Academic journal article Environment and Planning D: Society and Space

Provocation: Technology, Resistance and Surveillance in Public Space

Academic journal article Environment and Planning D: Society and Space

Provocation: Technology, Resistance and Surveillance in Public Space

Article excerpt

Abstract

The introduction of technologies that monitor and track individuals to attribute suspicion and guilt has become commonplace in practices of order maintenance in public space. A case study of the introduction of a marker spray in Dutch urban public transport is used to conceptualise the role of technology in everyday resistances against surveillance. The introduction of this technology made available alternative subject positions. The notion of provocation is proposed for the opening up of social spaces by a technology. Through provocation, issues that do not find their expression in commonly accepted protocols and means of evidence are given a voice as a result of defiant, emotional and provisional technology usage. Attending to visible and defiant usages also opens up an agenda for examining the varying intensities at which technology operates.

Keywords

Subjectivity, public space, resistance, technology, surveillance, provocation

Introduction

The introduction of technologies that monitor and track individuals to attribute suspicion and guilt has become commonplace in practices of order maintenance in public space. Examples are camera supervision and data mining, and as discussed in this article, a spray to mark suspects of threat and assault in public transport. Codemark, (1) as I call this liquid marker, contained synthetic DNA and was carried by ticket inspectors.

Such technologies may affect how spaces function as 'lived spaces' (Lefebvre, 2010), i.e. they may affect the potential for a diversity of experiences, representations and self-presentations in public space (cf. Adey, 2004; Nemeth and Schmidt, 2011). In this article, I am interested in how spaces for reflection, struggle and resistance come into being in the context of surveillance, especially those in the context of a technology introduction. I understand lived spaces in the spirit of bell hooks' 'spaces of marginality': spaces that constitute and are constituted by the expression of alternative subjectivities (hooks, 1999; cf. Soja, 1996). These are flexible, transitory spaces that are constituted with and through everyday objects and imaginaries. The subjectivities expressed are alternative in that they are not enduringly endorsed by the relevant authorities.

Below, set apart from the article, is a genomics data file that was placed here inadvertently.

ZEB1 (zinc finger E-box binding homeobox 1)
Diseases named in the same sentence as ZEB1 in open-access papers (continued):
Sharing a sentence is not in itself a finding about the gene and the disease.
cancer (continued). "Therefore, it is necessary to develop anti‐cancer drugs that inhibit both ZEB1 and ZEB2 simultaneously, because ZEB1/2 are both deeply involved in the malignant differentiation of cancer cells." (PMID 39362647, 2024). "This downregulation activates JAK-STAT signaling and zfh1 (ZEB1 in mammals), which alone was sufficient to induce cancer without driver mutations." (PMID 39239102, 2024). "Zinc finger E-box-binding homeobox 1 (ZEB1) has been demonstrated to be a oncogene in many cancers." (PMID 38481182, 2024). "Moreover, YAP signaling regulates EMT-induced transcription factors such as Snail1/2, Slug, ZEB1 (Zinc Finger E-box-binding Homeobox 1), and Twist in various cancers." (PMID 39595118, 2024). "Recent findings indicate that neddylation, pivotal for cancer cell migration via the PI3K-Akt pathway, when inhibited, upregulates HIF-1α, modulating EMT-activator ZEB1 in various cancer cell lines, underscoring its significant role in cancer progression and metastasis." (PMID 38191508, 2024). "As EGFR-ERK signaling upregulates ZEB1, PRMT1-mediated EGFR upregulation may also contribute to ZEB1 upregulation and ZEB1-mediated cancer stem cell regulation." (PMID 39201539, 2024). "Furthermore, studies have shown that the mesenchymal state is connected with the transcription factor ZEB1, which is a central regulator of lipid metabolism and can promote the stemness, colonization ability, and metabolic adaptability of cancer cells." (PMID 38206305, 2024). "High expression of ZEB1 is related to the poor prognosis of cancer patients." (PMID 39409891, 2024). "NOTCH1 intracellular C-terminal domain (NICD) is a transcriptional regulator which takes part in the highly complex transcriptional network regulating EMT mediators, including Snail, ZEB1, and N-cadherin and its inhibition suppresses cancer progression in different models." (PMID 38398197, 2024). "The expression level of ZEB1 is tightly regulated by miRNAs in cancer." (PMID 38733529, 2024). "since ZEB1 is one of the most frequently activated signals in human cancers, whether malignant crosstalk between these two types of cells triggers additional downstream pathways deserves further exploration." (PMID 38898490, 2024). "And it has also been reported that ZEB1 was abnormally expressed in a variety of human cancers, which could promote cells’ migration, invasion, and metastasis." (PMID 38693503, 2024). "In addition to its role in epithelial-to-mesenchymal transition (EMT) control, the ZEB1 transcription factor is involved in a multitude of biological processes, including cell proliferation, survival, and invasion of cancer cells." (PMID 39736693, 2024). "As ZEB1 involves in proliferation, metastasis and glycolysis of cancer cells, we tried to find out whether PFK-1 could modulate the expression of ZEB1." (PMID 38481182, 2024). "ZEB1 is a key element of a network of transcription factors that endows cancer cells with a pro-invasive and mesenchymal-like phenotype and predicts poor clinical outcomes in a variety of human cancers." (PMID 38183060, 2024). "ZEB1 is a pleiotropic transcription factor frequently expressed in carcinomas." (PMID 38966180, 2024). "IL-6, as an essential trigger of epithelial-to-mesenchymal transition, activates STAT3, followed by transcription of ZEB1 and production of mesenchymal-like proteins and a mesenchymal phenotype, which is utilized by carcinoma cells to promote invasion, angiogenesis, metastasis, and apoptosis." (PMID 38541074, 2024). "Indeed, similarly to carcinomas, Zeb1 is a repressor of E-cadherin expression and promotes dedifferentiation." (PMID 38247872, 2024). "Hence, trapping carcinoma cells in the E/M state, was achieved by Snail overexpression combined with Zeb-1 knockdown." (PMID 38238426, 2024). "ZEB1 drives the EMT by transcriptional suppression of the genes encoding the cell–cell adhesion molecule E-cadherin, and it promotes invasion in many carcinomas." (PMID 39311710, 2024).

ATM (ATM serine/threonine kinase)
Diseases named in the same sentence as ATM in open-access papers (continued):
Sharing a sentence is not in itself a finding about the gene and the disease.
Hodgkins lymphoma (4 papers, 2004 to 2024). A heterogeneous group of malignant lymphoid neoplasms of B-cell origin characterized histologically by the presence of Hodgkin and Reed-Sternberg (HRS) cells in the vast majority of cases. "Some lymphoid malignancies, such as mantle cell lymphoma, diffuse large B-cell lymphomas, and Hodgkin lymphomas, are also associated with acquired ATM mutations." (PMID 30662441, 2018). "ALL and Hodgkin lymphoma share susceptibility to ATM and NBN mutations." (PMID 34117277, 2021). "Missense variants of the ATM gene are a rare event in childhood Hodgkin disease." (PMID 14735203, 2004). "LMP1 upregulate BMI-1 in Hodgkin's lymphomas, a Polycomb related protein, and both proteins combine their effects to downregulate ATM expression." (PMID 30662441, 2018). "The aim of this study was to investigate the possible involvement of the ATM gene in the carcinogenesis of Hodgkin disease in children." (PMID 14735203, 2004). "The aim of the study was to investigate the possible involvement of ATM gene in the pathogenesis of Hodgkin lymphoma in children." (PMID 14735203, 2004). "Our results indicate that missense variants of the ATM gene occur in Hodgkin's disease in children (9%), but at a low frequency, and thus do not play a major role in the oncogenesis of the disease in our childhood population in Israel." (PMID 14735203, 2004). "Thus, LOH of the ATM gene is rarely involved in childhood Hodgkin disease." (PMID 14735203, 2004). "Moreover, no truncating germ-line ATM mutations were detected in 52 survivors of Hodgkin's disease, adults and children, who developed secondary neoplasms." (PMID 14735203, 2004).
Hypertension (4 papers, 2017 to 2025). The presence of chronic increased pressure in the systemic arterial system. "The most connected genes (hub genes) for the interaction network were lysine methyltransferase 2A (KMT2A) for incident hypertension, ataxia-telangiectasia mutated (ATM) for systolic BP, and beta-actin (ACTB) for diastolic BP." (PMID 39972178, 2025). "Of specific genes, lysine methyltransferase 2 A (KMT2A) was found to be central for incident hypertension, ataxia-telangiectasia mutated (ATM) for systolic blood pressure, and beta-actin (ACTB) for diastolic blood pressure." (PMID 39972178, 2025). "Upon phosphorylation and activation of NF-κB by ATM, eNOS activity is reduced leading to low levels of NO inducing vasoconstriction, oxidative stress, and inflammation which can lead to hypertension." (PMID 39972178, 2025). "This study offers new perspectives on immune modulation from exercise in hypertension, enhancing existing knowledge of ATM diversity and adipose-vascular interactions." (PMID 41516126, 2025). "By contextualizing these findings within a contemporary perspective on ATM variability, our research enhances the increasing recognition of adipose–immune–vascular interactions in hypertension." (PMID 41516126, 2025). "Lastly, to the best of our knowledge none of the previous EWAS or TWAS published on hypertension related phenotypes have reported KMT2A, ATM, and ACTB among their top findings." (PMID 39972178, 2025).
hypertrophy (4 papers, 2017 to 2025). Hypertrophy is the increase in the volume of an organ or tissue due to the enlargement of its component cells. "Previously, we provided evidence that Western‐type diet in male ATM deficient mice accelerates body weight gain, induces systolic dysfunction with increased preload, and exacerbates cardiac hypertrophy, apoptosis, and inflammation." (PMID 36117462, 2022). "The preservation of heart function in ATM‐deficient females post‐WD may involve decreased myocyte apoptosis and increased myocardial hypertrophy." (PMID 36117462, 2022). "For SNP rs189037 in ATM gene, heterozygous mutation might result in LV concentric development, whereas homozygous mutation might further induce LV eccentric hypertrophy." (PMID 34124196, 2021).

My aim is not to idealise such spaces or to prescribe how they should be constituted. Instead, I aim to understand their relations with technology, and to describe their nature, problems and particularities. Even if resistances are not lasting, it is important to capture spaces for marginality, their tensions and how they may disappear. This is especially relevant because policy makers in various domains introduce new technologies with regularity, be it for long- or short-term application. Think of the introduction of corporate technologies during mega-events such as the Olympics (Bennett and Haggerty, 2011; Boyle and Haggerty, 2009), or in pilot studies (Gramme, 2015).

Authors in surveillance studies have addressed everyday resistances and struggles (Ball, 2005; Lyon, 2007). Kelly Gates, for instance, describes in detail how a facial recognition technology sparked a debate about police authority in the Tampa community (2010). We know less, however, about the agency of technology in sparking such struggles. Drawing on an ethnographic study of a pilot study on Codemark, I therefore ask how passenger and inspector subject positions were affected by Codemark's usage.

Using insights from science and technology studies (STS), specifically actor-network theory (ANT), I develop the notion of 'provocation' (Lezaun et al., 2013) to capture how technologies open up social spaces by making available alternative subject positions. Through provocation issues that do not find their expression in commonly accepted protocols and means of evidence are given a voice as a result of defiant, emotional and provisional usages of technology. …

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